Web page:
Character types

Ruffell, I. (2014) Character types. In: Revermann, M. (ed.) The Cambridge Companion to Greek Comedy. Cambridge University Press: Cambridge, pp. 147-167. ISBN 9780521747400 (doi: 10.1017/CCO9781139015356.010)

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In a famous fragment of Antiphanes’ Poetry (fr. 189), a character compares the resources available to tragedy and comedy in terms of inherited characters and stories. Mention Oedipus and the audience knows what will happen to him and who the other main characters are; comedy needs to invent everything – names, back-story, situation, crisis. ‘If some Chremes or Pheidon leaves any one of these out, he's whistled off stage’ (20f.). The main focus here is plot, but embedded in this are claims about the use of recurring characters, the audience's knowledge of those characters, their stories and associations. Comedy supposedly lacks these advantages and is forced to rely on its own devices. This is, at best, a half-truth. Middle Comedy, the period of Antiphanes, was a time when Greek comedy was increasingly rooted in typical or ‘stock’ characters – the use of Pheidon and Chremes as shorthand for comic characters is itself an indication. The trend develops further into the strongly type-based drama of Menander and his contemporaries, where stock characters were married to a relatively circumscribed set of plots in which love and/or paternity were a central element, with the overcoming of personal and social barriers the main concern. Such stock characters have been held to be either directly or indirectly, spiritually or actually, the ancestor of character types in one broad strand of popular Western comedy, through Roman comedy on into commedia dell’ arte into (among other things) modern British pantomime and Punch and Judy shows (and other European puppet traditions). Analogies have also been drawn with domestic situation comedy on television.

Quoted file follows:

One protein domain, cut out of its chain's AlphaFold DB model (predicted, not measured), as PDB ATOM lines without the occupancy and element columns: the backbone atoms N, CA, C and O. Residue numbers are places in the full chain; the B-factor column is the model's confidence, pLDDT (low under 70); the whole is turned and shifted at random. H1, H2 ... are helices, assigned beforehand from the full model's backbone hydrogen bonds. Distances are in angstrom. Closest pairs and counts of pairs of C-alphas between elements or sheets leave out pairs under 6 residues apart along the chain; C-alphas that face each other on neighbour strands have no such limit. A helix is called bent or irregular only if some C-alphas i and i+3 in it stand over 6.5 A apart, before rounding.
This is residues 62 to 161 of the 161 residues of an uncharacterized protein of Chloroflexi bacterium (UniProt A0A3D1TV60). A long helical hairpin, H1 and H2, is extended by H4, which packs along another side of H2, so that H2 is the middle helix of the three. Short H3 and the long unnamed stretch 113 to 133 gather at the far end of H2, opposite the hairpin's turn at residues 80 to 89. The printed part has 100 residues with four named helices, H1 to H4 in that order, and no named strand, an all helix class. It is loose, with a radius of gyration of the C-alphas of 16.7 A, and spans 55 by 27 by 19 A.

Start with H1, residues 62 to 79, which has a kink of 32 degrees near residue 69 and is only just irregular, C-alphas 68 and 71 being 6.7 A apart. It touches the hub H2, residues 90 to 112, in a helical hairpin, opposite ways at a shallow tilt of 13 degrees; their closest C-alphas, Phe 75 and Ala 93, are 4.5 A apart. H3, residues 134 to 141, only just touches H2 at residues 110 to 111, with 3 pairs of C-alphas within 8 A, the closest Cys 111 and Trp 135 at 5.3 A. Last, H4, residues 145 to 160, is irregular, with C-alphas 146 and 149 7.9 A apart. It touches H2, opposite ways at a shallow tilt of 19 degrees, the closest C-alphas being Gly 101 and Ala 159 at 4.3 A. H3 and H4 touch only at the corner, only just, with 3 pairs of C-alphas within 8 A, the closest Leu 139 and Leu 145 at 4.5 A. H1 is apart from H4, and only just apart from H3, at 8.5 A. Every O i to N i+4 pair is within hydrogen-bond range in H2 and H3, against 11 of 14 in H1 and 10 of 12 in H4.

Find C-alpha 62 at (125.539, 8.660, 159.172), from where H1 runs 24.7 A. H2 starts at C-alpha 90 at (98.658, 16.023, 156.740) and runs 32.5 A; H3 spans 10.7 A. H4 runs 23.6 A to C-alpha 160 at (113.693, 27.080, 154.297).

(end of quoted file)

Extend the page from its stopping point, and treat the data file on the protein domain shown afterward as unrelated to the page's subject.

Item Type:Book Sections
Glasgow Author(s) Enlighten ID:Ruffell, Professor Isabel
Authors: Ruffell, I.
Subjects:P Language and Literature > PA Classical philology
P Language and Literature > PN Literature (General) > PN2000 Dramatic representation. The Theater
College/School:College of Arts > School of Humanities > Classics
Publisher:Cambridge University Press
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